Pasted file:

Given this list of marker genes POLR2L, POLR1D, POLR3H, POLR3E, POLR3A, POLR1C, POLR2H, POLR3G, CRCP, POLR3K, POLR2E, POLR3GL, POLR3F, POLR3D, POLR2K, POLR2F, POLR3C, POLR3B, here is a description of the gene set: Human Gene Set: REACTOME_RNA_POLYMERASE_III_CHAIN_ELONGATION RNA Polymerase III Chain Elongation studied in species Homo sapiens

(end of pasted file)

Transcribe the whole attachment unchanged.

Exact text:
Given this list of marker genes POLR2L, POLR1D, POLR3H, POLR3E, POLR3A, POLR1C, POLR2H, POLR3G, CRCP, POLR3K, POLR2E, POLR3GL, POLR3F, POLR3D, POLR2K, POLR2F, POLR3C, POLR3B, here is a description of the gene set: Human Gene Set: REACTOME_RNA_POLYMERASE_III_CHAIN_ELONGATION RNA Polymerase III Chain Elongation studied in species Homo sapiens